When and how should a publisher call it quits on a franchise?

I’m specifically thinking of companies like Ubisoft and their Assassin’s Creed franchise (although whoever chooses this topic doesn’t have to focus on either of these). Don’t get me wrong: I don’t mind the AC series. But there has come a point where just about everyone rolls their eyes at a new AC release (even if they end up purchasing it anyway).

Besides the obvious answer (i.e. easy money), why do publishers continue to milk their popular series to death? When should they call it quits, and how? Is there a "right" way to do it? Do they continue to milk these series simply because it is a safe move? If all stories must eventually come to an end, why do some companies stretch out these series until it becomes unbearable?

  • This can also comment on the alternative side of this issue. What about franchises that could have kept going strong and, clearly, have fan support but stopped? I.e. Chrono Trigger, Suikoden, etc. – Jemarc Axinto 6 years ago
  • I do agree franchise fatigue is a concerning issue in the gaming industry, but ultimately the cause of such is none other than money in my opinion. I don't think any gaming company like the idea of ruining their established franchises especially the ones that turn out to be extremely lucrative, but as long as the sales statistics prove profitable on the consumer market, they will just keep pumping out game after game, and as you said, many people end up buying them anyways. As the gaming market grows larger and larger, so is its production cost. It's understandable that many publishers are not willing to risk investing in new IPs, that just mean more money in the pocket. Plus the fact we as consumers are basically condoning their actions by buying their games time after time, so we are partly to blame too. Same exactly situation exist in Hollywood blockbuster movie franchises as well. The upside is the gaining popularity of campaigns like Kickstarters where many indie developers can turn to and addresses ideas directly to consumer demands. In regards to the "franchise milking", there is no signs of stopping and I think it sadly will continue to persist for a long time. – Tofuboy 6 years ago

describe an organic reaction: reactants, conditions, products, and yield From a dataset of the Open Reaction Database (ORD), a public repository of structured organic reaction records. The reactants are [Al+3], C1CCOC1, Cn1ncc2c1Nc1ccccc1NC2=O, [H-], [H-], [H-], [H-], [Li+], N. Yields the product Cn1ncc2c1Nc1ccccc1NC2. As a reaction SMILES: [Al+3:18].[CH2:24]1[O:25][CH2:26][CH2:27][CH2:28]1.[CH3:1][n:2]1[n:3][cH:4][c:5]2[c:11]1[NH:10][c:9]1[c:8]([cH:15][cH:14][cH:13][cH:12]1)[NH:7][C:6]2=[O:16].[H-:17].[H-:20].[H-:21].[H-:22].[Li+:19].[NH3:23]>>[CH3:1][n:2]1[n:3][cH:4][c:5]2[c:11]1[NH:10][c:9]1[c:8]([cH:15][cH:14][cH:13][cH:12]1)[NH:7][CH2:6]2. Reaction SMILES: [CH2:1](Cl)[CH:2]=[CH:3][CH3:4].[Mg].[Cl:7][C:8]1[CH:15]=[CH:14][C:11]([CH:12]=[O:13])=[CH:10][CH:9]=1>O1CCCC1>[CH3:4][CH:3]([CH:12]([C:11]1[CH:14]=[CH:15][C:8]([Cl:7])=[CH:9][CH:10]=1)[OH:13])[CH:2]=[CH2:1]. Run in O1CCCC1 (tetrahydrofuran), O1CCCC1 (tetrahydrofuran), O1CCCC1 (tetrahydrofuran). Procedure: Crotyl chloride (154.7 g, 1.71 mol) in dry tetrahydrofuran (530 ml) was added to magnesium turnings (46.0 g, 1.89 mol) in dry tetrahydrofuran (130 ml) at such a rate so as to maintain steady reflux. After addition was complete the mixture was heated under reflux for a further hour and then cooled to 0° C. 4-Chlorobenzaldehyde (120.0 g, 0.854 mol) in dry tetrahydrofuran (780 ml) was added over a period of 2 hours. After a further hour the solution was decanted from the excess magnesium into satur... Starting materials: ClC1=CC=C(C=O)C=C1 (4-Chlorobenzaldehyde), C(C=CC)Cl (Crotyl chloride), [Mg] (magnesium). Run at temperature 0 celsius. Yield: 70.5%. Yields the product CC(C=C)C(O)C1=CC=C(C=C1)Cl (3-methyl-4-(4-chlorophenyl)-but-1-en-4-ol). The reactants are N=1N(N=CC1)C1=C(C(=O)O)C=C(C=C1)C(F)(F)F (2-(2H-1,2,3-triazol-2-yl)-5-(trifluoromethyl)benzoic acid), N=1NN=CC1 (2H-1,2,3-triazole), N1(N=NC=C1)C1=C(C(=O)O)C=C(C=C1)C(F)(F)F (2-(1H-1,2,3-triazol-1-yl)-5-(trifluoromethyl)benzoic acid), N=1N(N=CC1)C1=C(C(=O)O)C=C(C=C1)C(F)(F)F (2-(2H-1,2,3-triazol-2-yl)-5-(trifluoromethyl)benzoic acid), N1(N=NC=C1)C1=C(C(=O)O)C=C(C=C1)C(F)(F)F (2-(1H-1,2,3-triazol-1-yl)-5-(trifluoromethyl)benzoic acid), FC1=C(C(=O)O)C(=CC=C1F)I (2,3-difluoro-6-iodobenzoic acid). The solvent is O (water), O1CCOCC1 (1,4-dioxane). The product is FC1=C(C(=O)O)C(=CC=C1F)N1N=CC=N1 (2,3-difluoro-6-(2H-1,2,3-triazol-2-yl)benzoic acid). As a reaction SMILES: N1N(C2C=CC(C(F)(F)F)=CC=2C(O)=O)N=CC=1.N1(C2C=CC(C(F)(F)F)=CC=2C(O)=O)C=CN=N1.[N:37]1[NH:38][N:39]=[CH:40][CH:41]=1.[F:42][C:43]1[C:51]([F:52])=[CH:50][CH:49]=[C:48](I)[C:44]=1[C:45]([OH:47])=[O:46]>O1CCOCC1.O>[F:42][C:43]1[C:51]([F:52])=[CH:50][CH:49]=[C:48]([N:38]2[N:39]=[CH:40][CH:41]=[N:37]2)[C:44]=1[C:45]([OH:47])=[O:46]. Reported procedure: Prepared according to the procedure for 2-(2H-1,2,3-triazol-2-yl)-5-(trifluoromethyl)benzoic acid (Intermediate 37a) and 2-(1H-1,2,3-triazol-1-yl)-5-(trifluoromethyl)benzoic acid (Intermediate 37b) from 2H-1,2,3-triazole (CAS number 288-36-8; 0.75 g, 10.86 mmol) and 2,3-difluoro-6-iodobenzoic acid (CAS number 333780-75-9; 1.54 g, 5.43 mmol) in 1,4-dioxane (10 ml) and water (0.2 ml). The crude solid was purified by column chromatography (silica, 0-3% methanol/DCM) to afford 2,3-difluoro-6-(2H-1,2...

• To answer the title question, explicitly excluding monetary considerations, and only addressing artistic merit, the general rule to me would be that it is best for a franchise to stop at one game, as if there is more than one created in a franchise, there is a risk for a creativity drain. – JDJankowski 6 years ago
  • A good angle would be the crossover. At what point does a creative idea with strong fan support become a corporate cash cow? And how many ways can you dress a franchise up before it becomes completely predictable eliciting a yawn response? There is as much to be said for the ending of such a run as there is for the beginning. – Celticmist 6 years ago

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